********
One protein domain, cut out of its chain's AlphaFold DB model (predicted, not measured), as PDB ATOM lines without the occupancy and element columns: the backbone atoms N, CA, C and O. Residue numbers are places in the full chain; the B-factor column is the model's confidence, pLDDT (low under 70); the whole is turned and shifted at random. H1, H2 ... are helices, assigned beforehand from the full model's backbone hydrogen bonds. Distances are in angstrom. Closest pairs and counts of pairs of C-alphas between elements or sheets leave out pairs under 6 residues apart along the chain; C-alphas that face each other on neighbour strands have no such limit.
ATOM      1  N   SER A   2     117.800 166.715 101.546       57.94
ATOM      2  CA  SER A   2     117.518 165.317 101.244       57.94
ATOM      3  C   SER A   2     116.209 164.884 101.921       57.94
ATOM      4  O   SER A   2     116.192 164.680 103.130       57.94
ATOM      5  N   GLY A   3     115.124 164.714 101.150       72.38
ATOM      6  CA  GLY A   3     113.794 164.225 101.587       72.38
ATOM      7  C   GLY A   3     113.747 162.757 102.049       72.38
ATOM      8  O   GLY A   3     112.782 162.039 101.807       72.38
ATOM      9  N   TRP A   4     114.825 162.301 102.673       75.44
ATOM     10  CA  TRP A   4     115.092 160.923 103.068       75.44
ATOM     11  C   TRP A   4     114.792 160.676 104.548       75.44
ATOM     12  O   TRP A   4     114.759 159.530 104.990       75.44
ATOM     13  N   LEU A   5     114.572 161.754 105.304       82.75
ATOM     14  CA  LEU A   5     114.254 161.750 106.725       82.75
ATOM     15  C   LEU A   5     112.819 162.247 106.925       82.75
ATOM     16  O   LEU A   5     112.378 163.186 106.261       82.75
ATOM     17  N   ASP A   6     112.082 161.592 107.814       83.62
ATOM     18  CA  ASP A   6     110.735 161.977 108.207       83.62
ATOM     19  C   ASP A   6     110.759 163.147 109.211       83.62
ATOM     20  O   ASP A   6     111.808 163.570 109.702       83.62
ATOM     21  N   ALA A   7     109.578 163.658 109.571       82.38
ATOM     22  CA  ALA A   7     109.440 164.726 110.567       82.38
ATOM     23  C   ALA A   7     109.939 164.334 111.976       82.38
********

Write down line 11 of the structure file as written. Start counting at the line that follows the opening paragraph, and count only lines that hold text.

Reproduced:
ATOM     11  C   TRP A   4     114.792 160.676 104.548       75.44